# Is it possible to apply Newton's equation of gravitation to attractive force between the moon and the ocean? [closed]

Someone was asking me how much force is acting on the waves when the moon is closest to the earth. Of course the first thing I tried to do is apply Newton's equation for universal gravitation

$$F = G \frac{m_1 m_2}{r^2}$$ but the formula does not seem to take into consideration the geometry of either the ocean or the moon. Further more, it seems intuitive that most of the force is experienced on a patch of the ocean and negligible elsewhere.

I am confused whether we should take into consideration of the geometry of these objects. If so, should the equation be modified to calculate the attractive force for this scenario? If not, how can we calculate this attractive force?

• If you make the approximation that the oceans are uniform and therefore spherically symmetric, you can just treat the oceans as a single point mass at the centre of the earth (proof here). Jun 6, 2015 at 1:03
• Waves are mainly generated by the wind, so force of gravity from the Moon will have negligible effect on them. Or are you referring to the tides, which are mainly caused by the Moon, and are a more gradual change oscillation of sea level. Jun 6, 2015 at 2:51
• "How much force is acting" is a very fuzzy concept. The earth is always pulling on the water... that is a force acting too. There are several questions / answers about tides etc on this site - see for example physics.stackexchange.com/q/118460/26969 or the links given in physics.stackexchange.com/q/161454 Jun 6, 2015 at 4:42

The mass of all the oceans on the surface of the Earth is estimated to be 1.35 * 10^18 metric tons, or 1.35 * 10^21 kilograms.

The mass of the Moon is estimated to be 7.35 * 10^22 kilograms.

The distance from the Moon to the Earth at perigee (the closest distance) is 363,104 kilometers, or 363,104,000 meters.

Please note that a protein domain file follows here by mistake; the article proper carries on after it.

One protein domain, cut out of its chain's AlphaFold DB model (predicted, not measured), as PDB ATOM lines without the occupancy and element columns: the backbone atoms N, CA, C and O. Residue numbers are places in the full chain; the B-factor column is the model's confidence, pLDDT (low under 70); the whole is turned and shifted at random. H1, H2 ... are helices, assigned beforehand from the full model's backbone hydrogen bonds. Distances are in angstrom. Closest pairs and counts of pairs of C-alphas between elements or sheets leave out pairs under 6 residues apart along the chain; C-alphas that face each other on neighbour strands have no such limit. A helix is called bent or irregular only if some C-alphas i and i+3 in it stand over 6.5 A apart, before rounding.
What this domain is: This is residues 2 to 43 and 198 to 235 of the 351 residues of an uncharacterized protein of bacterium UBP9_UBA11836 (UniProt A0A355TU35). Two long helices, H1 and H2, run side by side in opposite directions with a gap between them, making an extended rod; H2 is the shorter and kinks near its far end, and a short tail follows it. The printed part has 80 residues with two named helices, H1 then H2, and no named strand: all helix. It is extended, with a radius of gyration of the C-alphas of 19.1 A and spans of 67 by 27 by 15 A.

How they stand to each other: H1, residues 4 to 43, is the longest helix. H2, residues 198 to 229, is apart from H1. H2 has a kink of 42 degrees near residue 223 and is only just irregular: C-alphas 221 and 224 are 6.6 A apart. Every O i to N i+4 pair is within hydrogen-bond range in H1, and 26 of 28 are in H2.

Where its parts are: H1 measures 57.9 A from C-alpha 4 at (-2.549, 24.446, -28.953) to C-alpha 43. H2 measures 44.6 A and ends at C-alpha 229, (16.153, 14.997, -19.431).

If you assume the oceans cover the entire earth (rather than 71%) in a uniform layer, you may consider their gravitation to originate from a point in the center of the Earth (see the link in lemon's comment for a proof). Likewise, the gravitation of the Moon can be taken to originate at a point in its center.

The gravitational field of the Moon applies to the entirety of Earth's oceans, not just to a patch. Tidal forces are caused by the difference in gravitational force distance between oceans facing the Moon and oceans on the far side of the Earth.

Adding the interior radii of the Moon (1,737 kilometers) and of the Earth (6,371 kilometers) to the distance at perigee, changing kilometers to meters, and plugging the other amounts into the formula for universal gravitation, with Newton's gravitational constant expressed as force in newtons:

F = (6.67 * 10^-11)*(1.35 * 10^21)*(7.35 * 10^22) / (363,104,000 + 1,737,000 + 6,371,000)^2 = 4.80 * 10^16 newtons

But 4.80 * 10^16 newtons gravitational attraction between the Moon and the oceans means little by itself, because the Earth's gravitational field also acts on the oceans. Obviously, the Earth's attraction for the oceans is much greater than the Moon's, since the Earth is larger and the oceans are closer to the Earth than to the Moon. Therefore, the Moon's pull on the oceans could be represented as a fraction of the Earth's pull on the oceans, and you'd get an idea of the magnitude of the power that causes tides.

The Earth's mass is estimated to be 5.97 * 10^24 kilograms. I'm going to use the acceleration of gravity at the Earth's surface to compute the Earth's force on the oceans: F = (5.97 *10^24) * 9.81 = 5.86 * 10^25 newtons.

So the Moon's pull on the oceans is (4.80 * 10^16) / (5.86 * 10^25) = 8.19 * 10^-10 of the gravitational force holding the oceans on the Earth's surface. A very tiny percentage of the total combined gravitational force on the oceans causes the tides.

The statement of Newton's law you have given is specifically about the gravitational attraction between point masses. It also comes to mean, through the Shell theorem the force between a spherically symmetric body and another outside the first body: we replace the spherical body with a point at its center.

For other geometries you calculate the force through linear superposition. That is, you consider them to be made up of points, and then sum up all the point mass contributions through a superposition sum or integral.